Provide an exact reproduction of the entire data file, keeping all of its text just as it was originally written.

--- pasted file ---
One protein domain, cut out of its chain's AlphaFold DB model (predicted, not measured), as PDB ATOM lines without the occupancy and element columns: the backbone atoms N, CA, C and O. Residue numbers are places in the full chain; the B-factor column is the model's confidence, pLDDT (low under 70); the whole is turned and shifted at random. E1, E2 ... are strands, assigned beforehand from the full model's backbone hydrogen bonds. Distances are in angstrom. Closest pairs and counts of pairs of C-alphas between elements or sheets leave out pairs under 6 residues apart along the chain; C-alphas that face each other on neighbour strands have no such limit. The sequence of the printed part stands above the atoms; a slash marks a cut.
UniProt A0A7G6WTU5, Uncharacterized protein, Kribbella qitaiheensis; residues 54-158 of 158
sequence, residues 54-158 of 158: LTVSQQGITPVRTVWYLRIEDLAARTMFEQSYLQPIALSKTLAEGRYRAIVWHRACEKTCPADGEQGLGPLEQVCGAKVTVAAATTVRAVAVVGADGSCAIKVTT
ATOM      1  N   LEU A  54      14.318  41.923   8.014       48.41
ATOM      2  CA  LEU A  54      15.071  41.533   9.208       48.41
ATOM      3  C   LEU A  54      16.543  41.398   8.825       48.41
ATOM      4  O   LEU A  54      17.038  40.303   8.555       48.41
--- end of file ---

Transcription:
One protein domain, cut out of its chain's AlphaFold DB model (predicted, not measured), as PDB ATOM lines without the occupancy and element columns: the backbone atoms N, CA, C and O. Residue numbers are places in the full chain; the B-factor column is the model's confidence, pLDDT (low under 70); the whole is turned and shifted at random. E1, E2 ... are strands, assigned beforehand from the full model's backbone hydrogen bonds. Distances are in angstrom. Closest pairs and counts of pairs of C-alphas between elements or sheets leave out pairs under 6 residues apart along the chain; C-alphas that face each other on neighbour strands have no such limit. The sequence of the printed part stands above the atoms; a slash marks a cut.
UniProt A0A7G6WTU5, Uncharacterized protein, Kribbella qitaiheensis; residues 54-158 of 158
sequence, residues 54-158 of 158: LTVSQQGITPVRTVWYLRIEDLAARTMFEQSYLQPIALSKTLAEGRYRAIVWHRACEKTCPADGEQGLGPLEQVCGAKVTVAAATTVRAVAVVGADGSCAIKVTT
ATOM      1  N   LEU A  54      14.318  41.923   8.014       48.41
ATOM      2  CA  LEU A  54      15.071  41.533   9.208       48.41
ATOM      3  C   LEU A  54      16.543  41.398   8.825       48.41
ATOM      4  O   LEU A  54      17.038  40.303   8.555       48.41